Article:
That said, I hate making mistakes, and feel guilty if I think I might be leading anybody else astray with my errors; but I figure, well, I’m going to make them anyway, so I might as well make them somewhere where other people can learn from them. No mobs have come after me yet …

Posted by: Tim Silverman on October 8, 2010 10:43 PM | Permalink | Reply to this

Re: An Invitation

Oops.

Dan wrote:

Not everyone who lurks here is a mathematician! Let alone a great one.

and Tim wrote:

I’m not any kind of a mathematician, let alone a great one

I didn’t mean to invite only those who regard themselves as great mathematicians… If you’re too cautious to comment, you’re probably not someone with that kind of self-image!

Posted by: Tom Leinster on October 8, 2010 11:00 PM | Permalink | Reply to this

Re: An Invitation

Yeah, saying “there are a lot of great mathematicians who read this blog” might scare away a lot of people who are on the brink of posting a comment. You get the image of Connes, and Serre, and Manin, and many more, all waking up in the morning, firing up their computer, and reading the silly thing you just wrote.

Posted by: John Baez on October 10, 2010 4:36 AM | Permalink | Reply to this

Re: An Invitation

Well, too late now.

What I really meant was “people with interesting things to say”. But “people” got turned into “mathematicians”, and “with interesting things to say” got turned into “great”.

Posted by: Tom Leinster on October 10, 2010 6:26 AM | Permalink | Reply to this

Re: An Invitation

Perhaps one should read Tom’s message as ‘great’ people, who are ‘mathematicians’ (although not ones who declare it in public -you know ‘closet mathematicians’ who enjoy a quite private solution of a maths problem or consider that a furtive look in the window here might be a fun thing to do as they are taking the dog for a walk.)

Seriously, well sort of, quite a few of us have met very interesting people who would never claim to be mathematicians but show considerable mathematical common sense and love the challenges mathematics poses. Some years ago when we still existed at Bangor, I took a pile of laminated (A4 size) cards with questions/puzzles of a mathematical nature to a regional science festival and was entranced to spend from 10 in the morning until about 4 in the afternoon watching people attempting to answer the puzzles, sometimes in self organised groups who were discussing the pros and cons of various attacks with energy and a lot of mathematical common sense. One man had to leave and asked me to explain the solution of one problem to his wife but not to reveal it to him. He wanted to continue thinking about the problem and not to have the solution revealed at that moment.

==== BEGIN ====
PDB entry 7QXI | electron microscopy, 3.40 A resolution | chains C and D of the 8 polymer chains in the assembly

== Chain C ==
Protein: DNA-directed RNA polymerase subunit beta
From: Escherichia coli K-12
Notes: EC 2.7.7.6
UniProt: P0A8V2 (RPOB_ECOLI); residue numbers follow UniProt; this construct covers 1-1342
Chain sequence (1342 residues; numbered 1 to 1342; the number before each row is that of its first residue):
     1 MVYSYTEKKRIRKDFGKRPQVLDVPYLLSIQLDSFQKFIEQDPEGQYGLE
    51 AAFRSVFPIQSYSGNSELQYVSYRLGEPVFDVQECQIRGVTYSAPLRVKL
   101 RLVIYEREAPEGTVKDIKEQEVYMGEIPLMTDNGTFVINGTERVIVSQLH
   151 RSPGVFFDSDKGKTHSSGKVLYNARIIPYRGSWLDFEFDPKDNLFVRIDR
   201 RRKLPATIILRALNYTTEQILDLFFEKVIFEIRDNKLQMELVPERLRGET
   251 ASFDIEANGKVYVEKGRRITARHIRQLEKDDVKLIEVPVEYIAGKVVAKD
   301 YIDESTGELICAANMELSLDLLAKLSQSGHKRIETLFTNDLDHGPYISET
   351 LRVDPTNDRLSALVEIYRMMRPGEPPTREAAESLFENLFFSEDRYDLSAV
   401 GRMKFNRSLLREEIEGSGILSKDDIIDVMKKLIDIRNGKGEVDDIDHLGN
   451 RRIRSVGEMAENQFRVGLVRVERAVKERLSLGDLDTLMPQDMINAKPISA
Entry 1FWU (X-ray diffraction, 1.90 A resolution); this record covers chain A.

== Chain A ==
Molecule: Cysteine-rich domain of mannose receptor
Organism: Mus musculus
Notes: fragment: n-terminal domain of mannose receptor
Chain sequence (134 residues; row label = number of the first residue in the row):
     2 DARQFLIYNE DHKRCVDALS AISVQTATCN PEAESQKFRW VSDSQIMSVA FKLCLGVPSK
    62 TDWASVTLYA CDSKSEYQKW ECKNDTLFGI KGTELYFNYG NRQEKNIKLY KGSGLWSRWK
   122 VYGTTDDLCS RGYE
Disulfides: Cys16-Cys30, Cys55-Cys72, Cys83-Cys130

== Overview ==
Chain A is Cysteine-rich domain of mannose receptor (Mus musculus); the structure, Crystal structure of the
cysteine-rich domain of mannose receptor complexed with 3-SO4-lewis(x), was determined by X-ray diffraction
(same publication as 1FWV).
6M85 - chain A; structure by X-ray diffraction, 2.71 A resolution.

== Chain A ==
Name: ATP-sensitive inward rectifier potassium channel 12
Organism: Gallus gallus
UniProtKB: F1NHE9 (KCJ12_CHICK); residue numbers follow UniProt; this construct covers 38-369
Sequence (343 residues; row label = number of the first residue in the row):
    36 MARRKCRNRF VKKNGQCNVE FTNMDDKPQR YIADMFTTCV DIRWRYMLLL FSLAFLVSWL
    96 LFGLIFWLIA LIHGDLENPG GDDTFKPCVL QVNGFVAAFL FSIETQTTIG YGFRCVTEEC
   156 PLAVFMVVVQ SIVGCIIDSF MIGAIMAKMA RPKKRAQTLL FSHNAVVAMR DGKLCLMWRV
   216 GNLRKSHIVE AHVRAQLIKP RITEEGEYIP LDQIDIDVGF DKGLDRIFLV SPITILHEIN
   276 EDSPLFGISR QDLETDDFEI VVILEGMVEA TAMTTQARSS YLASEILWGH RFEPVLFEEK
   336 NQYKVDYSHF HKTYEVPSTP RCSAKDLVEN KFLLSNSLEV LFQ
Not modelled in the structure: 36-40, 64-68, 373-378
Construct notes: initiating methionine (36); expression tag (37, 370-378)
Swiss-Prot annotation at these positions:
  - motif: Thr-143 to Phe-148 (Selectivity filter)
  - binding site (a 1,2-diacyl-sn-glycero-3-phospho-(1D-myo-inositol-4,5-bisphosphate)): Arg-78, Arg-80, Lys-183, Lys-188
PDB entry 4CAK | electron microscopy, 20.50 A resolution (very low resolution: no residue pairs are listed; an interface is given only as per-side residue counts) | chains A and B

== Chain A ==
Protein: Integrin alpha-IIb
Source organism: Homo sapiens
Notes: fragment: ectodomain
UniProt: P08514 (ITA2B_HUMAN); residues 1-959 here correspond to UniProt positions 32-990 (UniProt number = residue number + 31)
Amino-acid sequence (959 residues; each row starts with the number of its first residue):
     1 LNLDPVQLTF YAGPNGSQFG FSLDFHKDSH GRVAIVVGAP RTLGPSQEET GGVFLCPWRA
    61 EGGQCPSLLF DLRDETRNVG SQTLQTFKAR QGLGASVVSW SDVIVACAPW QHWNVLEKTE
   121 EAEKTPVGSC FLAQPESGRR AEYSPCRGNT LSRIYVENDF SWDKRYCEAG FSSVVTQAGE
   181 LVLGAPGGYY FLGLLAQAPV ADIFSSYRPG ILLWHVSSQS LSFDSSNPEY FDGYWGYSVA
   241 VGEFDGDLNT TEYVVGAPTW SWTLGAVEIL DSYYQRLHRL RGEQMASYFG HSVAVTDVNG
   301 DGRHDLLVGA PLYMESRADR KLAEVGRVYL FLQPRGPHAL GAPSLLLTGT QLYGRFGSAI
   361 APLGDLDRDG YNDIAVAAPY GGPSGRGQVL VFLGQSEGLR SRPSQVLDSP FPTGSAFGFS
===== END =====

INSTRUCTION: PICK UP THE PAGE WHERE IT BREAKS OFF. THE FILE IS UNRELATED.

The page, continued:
The puzzles were not ones on n-categories I should add, but problems on operational research. (Actually I have wondered if some of the ideas discussed here in the café might not one day have applications in OR. Any thoughts you lot!)

Because of this, I think that there are people who look in here who have a good knowledge of some areas of mathematics and could contribute from time to time. There are a lot who do that already and who make the café a very interesting place to hang out or to visit on that morning stroll to pick up today’s `news’.

Posted by: Tim Porter on October 10, 2010 7:21 AM | Permalink | Reply to this

Re: An Invitation

I guess we need to work a bit more on our advertising strategy.

But more importantly… happy birthday!

Posted by: John Baez on October 10, 2010 7:07 AM | Permalink | Reply to this

de-lurk versus colurk; Re: An Invitation

Each morning, with the first cup of coffee, I am prompted by Facebook to send “Happy Birthday” greetings to a fraction (less than 1/365) of my 1,355 Facebook “friends.”

I customize these messages with background that Facebook provides on what that individual’s interests are. For example, several people in yesterday’s wishes also got John Lennon quotations, if they’d listed the Beatles in the Music preferences.

Some of my “friends” are far better Mathematicians than I am (Neil J. A. Sloane, for instance), just as some of my “f2f friends” are far better Mathematicians than I am (for instance, earlier this week was a Math Department Tea for the new grad students and postdocs and instructors at Caltech).

Even deceased Mathematicians can be productive, as with posthumous collaborations by Erdos (co-authored papers that were only partly complete by the time he died, where the survivor or survivors finished and published later).

So I await with keen interest those, live or undead, whom this blog thread provokes to de-lurk.

Which reminds me – what would colurking be?

Posted by: Jonathan Vos Post on October 9, 2010 5:35 PM | Permalink | Reply to this

Don’t invite: make yourself attractive

There are lots of great mathematicians who read this blog (some of whom I know personally) but never contribute. I think in some cases this is because they set themselves very high standards for what a comment should be, so they hardly ever make one. That’s a shame, because then the rest of us don’t get a chance to hear their thoughts.

Experience shows that interesting people start sharing their thoughts when the discussion here gets interesting. The $n$Café did see various “great mathematicians” chime in here, whenever the discussion reached a certain point.